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The use of cannabis would not be a reason to deny compensation for workplace injuries in some circumstances, under a bill moving through the Kansas Legislature this week.
S.B. 158, of which hearings are taking place, would also explicitly exempt workers compensation from having to pay for the drug.
Kansas law already declares employers are not liable when the use of alcohol or drugs contributes to a workplace injury. The bill would declare that compensation “shall not be denied” in the case of a worker who is a registered medical cannabis patient, was using the drug in accordance with the proposed law “and there has been no prior incidence of the employee’s impairment on the job as a result of the use of such cannabis or cannabis derivative within the previous 24 months.”
The proposed language mirrors a current statute that prohibits denying claims caused by the use of prescription drugs.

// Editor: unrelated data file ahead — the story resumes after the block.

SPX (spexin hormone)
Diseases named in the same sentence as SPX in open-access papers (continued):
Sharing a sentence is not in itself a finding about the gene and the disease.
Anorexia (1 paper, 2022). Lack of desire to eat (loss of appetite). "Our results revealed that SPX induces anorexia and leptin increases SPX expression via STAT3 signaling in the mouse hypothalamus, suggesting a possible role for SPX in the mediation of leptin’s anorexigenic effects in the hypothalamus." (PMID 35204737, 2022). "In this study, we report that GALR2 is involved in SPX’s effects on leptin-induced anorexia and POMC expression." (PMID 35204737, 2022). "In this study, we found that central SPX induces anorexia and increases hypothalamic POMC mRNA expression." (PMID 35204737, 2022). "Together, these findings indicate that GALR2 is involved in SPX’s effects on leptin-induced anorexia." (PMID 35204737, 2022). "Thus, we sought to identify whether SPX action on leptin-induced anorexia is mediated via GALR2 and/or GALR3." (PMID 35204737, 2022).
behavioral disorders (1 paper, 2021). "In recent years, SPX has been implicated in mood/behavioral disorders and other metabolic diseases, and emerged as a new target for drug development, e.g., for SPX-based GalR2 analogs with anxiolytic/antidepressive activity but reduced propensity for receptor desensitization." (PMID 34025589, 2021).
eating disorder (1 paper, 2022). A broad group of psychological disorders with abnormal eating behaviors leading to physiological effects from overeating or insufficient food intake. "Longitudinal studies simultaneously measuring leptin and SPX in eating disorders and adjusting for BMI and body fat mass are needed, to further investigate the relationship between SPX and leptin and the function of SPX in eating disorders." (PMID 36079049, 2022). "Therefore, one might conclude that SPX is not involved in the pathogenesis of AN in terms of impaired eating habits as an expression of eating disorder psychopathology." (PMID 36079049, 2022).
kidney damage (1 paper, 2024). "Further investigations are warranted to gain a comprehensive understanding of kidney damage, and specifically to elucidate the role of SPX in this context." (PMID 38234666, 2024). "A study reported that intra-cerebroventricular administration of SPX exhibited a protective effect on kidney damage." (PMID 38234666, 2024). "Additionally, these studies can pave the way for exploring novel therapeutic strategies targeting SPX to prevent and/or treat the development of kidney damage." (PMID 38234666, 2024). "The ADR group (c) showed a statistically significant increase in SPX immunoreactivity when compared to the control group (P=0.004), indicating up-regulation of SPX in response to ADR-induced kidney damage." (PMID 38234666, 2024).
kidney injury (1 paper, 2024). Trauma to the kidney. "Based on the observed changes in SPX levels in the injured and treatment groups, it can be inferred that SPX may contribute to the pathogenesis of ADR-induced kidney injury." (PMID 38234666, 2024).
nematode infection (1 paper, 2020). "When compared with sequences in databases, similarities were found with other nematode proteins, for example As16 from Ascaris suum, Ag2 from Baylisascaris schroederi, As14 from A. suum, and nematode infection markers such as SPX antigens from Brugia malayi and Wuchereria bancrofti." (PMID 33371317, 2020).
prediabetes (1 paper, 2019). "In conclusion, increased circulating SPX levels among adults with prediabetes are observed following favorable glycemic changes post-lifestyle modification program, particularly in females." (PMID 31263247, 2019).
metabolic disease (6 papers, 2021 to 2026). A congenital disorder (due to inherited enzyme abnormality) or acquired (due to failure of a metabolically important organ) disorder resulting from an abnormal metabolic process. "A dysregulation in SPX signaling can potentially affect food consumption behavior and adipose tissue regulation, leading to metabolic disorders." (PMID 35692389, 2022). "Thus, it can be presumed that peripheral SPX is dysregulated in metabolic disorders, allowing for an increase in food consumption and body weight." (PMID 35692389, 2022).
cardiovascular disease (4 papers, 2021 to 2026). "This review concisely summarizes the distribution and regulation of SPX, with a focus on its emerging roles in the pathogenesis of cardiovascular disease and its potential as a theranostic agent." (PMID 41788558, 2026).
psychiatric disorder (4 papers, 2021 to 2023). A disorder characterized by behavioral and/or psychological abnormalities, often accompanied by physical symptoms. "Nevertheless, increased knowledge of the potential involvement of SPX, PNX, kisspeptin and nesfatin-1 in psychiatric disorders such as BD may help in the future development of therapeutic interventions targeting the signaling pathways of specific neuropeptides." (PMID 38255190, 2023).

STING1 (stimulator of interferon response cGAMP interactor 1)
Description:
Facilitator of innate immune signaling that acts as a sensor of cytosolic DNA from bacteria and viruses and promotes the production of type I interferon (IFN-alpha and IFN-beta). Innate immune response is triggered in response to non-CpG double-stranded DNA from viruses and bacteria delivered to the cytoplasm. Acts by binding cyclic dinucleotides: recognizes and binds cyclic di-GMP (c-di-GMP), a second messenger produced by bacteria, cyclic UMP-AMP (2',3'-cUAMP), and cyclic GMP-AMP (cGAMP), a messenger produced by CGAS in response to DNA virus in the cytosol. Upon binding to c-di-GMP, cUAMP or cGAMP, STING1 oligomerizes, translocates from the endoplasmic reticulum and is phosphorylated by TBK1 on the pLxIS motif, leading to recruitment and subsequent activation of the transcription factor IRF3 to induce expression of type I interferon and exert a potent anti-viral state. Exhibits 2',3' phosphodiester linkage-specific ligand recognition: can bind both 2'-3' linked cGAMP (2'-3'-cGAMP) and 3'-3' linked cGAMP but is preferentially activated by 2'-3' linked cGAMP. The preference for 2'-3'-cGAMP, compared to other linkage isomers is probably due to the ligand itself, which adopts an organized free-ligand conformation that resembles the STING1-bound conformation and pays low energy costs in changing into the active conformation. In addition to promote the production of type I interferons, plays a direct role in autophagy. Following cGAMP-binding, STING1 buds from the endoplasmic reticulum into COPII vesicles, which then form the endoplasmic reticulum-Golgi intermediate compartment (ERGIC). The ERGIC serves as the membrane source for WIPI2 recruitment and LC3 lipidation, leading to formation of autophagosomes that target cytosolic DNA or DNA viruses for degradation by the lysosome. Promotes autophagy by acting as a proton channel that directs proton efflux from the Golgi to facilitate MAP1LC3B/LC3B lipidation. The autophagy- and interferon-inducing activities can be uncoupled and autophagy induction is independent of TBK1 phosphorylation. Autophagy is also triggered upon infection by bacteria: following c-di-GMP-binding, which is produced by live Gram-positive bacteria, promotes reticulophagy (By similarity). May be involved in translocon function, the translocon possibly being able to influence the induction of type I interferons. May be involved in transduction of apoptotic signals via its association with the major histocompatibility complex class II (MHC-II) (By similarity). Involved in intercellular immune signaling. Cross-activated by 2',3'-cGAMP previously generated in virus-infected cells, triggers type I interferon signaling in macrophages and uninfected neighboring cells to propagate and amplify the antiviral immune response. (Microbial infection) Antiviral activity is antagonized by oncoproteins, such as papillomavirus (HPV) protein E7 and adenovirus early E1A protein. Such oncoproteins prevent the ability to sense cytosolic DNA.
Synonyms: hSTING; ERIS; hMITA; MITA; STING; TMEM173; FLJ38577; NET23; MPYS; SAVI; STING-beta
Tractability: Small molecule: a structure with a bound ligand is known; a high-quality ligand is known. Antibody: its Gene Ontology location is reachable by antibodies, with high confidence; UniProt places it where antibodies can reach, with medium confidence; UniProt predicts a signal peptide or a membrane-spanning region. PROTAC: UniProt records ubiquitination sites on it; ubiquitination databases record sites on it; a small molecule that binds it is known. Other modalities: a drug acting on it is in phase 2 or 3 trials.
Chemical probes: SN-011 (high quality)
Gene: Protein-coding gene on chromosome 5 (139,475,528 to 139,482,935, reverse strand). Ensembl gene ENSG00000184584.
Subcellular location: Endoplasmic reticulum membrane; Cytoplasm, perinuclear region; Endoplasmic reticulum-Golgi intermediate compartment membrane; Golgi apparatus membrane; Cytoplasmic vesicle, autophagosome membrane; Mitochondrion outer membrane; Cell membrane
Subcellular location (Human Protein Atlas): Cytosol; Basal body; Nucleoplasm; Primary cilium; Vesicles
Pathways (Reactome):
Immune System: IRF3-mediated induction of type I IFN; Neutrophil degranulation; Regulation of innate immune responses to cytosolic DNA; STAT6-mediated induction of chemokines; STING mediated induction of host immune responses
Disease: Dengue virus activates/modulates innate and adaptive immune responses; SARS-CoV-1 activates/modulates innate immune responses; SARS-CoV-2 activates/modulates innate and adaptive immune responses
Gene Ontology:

The Senate Committee on Interstate Cooperation heard testimony from bill proponents Tuesday and is taking testimony from opponents at 10:30 a.m. Wednesday.
WorkCompCentral is a sister publication of Business Insurance. More stories here.
Kansas state officials are under fire for redacting large swaths of an audit on prescription drug spending in the state, according to the Hays Post. The Kansas Department of Administration argued that it needed to redact a watchdog report on how the PBM unit of CVS Health Inc. handles prescription drug coverage for Kansas employees, their families and retirees to protect trade secrets. But the redacted details go to the heart of the state health plan, such as how many prescriptions it covered in 2018 and 2019 and their cost, critics say.